Modern Jewish Thought Responds to Christian Critique

Aug. 29 2016

In the 19th and early 20th century, German Protestant theologians and scholars of religion tended to elevate the New Testament at the expense of the Hebrew Bible, to deny or downplay the Jewishness of the historical Jesus, and to denigrate Judaism as primitive, materialistic, and unethical. In Judaism and the West: From Hermann Cohen to Joseph Soloveitchik, Robert Erlewine examines how major Jewish thinkers of the 20th century, including Martin Buber, Franz Rosenzweig, and Abraham Joshua Heschel, defended Judaism against its detractors. He summarizes his interpretations in an interview with Alan Brill:

[A great portion of] modern Jewish philosophy is very much an attempt to [explain] Judaism in ways that make Christianity inferior to or derivative of it, and [simultaneously] to show how Judaism is an essential component of European modernity. . . .

In different ways, the thinkers [on which Erlewine’s book is focused] are engaged in discussions about the role of Judaism in relationship to the West, with most (but not all) arguing that Judaism is absolutely fundamental to European civilization. In a very powerful way, they offer a [corrective] to the work of [Christian] theologians . . . seeking to exclude Judaism [and] to deny it any place in modern Europe. . . .

In the work of these thinkers, Judaism is made central to how we should envision Europe or the West—or at least all that is good and proper in the West. Christianity, in turn, is regularly criticized for retaining idolatrous elements [of pagan religions or] for undermining individual responsibility through its notions of divine forgiveness.

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Read more at Book of Doctrines and Opinions

More about: Abraham Joshua Heschel, Christianity, Hermann Cohen, Jewish Thought, Joseph B. Soloveitchik, Martin Buber, Religion & Holidays

Europe-Israel Relations Have Been Transformed

On Monday, Israel and the EU held their first “association council” meeting since 2012, resuming what was once an annual event, equivalent to the meetings Brussels conducts with many other countries. Although the summit didn’t produce any major agreements or diplomatic breakthroughs, writes Shany Mor, it is a sign of a dramatic change that has occurred over the past decade. The very fact that the discussion focused on energy, counterterrorism, military technology, and the situation in Ukraine—rather than on the Israel-Palestinian conflict—is evidence of this change:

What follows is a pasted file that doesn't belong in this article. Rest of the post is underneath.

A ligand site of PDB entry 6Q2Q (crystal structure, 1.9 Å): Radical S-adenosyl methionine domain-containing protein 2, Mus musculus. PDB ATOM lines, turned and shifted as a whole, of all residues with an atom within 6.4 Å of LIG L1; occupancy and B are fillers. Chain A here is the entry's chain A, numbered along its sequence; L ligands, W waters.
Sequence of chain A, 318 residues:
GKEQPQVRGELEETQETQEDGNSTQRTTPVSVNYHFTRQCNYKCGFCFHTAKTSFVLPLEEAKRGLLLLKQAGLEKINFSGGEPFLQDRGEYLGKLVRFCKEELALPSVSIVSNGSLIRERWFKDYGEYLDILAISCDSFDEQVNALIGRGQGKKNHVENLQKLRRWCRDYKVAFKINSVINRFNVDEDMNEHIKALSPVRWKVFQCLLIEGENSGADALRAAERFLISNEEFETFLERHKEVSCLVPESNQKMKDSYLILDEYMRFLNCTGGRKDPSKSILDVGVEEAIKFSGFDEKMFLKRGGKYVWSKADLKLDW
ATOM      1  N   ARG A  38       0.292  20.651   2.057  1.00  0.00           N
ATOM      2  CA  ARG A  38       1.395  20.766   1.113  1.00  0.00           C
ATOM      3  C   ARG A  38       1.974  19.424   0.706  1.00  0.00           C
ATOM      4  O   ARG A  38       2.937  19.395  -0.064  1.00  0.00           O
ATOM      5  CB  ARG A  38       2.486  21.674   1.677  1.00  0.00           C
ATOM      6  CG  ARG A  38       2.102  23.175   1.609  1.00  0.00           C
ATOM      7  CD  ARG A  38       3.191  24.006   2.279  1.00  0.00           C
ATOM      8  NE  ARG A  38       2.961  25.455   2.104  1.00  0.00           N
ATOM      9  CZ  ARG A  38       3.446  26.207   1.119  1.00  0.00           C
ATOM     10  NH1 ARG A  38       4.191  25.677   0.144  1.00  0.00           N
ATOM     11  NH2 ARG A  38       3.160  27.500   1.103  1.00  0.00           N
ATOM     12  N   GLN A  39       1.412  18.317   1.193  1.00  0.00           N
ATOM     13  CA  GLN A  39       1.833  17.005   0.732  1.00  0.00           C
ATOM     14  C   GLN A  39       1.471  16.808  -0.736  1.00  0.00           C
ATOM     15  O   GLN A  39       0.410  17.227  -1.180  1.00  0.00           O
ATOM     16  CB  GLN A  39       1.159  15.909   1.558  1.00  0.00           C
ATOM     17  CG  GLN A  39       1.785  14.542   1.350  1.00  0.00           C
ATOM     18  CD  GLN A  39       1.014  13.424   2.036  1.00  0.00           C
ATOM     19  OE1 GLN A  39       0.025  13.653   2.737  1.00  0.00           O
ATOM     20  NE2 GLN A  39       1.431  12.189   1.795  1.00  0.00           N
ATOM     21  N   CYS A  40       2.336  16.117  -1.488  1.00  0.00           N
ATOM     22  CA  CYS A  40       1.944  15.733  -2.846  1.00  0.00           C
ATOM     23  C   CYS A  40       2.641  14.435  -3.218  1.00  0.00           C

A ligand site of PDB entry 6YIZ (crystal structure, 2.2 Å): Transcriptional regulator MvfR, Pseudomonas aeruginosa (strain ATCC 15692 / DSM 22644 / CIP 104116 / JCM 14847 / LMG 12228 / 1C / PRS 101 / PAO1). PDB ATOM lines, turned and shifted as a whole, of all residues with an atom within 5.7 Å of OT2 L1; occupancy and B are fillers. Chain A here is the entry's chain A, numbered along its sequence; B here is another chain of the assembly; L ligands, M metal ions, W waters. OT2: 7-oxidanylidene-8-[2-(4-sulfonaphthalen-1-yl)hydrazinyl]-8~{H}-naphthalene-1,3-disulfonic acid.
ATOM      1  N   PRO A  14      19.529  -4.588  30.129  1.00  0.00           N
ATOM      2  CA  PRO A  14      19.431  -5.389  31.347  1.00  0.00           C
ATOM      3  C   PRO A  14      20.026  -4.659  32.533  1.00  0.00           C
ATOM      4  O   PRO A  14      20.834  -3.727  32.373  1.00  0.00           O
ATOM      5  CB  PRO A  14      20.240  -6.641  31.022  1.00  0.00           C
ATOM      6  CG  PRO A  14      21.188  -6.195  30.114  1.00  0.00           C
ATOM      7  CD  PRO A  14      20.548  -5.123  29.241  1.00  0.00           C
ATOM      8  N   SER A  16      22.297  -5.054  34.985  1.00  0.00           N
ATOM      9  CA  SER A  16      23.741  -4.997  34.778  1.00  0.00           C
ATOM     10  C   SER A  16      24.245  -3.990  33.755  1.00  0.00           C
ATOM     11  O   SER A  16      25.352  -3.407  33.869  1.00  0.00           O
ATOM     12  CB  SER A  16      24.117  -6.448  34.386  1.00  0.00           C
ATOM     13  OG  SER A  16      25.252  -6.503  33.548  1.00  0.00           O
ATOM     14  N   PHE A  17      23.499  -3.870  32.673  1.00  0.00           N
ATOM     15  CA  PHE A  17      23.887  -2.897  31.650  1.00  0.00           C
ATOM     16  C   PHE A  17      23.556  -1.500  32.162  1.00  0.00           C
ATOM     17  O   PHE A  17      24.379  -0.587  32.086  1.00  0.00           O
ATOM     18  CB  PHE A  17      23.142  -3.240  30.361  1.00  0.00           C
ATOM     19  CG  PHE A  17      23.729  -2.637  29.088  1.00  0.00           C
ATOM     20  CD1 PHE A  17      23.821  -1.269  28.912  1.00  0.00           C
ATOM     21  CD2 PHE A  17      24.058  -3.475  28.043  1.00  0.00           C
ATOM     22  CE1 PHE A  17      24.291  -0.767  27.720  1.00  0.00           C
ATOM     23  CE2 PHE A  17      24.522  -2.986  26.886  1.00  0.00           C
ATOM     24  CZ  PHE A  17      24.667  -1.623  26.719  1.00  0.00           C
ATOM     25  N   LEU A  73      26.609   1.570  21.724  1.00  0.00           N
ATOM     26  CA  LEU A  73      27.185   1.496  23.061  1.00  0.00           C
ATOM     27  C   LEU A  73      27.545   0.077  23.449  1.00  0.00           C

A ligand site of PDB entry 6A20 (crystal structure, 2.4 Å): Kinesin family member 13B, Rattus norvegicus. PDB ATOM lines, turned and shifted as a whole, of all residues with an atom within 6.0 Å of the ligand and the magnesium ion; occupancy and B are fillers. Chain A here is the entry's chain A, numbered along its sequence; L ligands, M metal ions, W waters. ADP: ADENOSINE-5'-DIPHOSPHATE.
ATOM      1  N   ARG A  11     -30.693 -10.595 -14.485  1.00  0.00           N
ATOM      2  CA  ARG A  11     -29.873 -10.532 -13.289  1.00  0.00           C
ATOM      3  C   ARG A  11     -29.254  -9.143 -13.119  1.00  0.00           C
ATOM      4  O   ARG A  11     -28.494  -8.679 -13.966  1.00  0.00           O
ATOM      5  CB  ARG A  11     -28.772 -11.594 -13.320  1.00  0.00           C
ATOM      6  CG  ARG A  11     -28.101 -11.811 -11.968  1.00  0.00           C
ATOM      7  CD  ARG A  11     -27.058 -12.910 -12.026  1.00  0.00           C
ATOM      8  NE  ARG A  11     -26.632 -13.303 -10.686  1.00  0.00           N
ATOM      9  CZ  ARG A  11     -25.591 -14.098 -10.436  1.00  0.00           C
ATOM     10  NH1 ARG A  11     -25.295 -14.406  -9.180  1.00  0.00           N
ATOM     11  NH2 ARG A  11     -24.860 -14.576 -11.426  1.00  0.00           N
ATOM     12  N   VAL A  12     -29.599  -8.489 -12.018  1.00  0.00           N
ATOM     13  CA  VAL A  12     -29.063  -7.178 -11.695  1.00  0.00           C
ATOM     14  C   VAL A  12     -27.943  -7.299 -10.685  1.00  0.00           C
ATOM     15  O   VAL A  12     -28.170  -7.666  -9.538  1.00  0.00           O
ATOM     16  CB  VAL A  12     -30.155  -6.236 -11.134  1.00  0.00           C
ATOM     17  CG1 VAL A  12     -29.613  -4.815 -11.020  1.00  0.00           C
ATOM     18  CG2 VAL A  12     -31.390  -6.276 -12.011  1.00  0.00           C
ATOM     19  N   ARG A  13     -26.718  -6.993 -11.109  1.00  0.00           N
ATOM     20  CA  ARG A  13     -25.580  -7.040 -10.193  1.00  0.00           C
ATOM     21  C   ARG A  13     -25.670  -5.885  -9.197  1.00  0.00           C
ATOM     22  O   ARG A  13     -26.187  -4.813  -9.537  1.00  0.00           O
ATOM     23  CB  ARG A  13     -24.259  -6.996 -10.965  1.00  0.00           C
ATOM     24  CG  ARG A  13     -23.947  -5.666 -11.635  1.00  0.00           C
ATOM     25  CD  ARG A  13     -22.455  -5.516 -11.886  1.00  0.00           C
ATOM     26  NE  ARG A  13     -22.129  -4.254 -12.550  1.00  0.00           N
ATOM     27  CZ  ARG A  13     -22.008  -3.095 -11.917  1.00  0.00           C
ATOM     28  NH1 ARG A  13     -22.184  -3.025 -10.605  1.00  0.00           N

Israel is no longer the isolated and boycotted outpost in the Middle East that it was for most of its history. It has peace treaties with six Arab states now, four of which were signed since the last association council meeting. There are direct flights from Tel Aviv to major cities in the region and a burgeoning trade between Israel and Gulf monarchies, including those without official relations.

It is a player in the regional alliance systems of both the Gulf and the eastern Mediterranean, just as it has also become a net energy exporter due to the discovery of large gas deposits of its shoreline. None of this was the case at the last council meeting in 2012. [Moreover], Israel has cultivated deep ties with a number of new member states in the EU from Central and Eastern Europe, whose presence in Brussels bridges cultural ideological gaps that were once much wider.

Beyond the diplomatic shifts, however, is an even larger change that has happened in European-Israeli relations. The tiny Israel defined by its conflict with the Arabs that Europeans once knew is no more. When the first Cooperation Agreement [between Israel and the EU’s precursor] was signed in 1975, Israel, with its three million people, was smaller than all the European member states save Luxembourg. Sometime in the next two years, the Israeli population will cross the 10 million mark, making it significantly larger than Ireland, Denmark, Finland, and Austria (among others), and roughly equal in population to Greece, Portugal, and Sweden.

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Read more at Jerusalem Post

More about: Abraham Accords, Europe and Israel, European Union, Israeli gas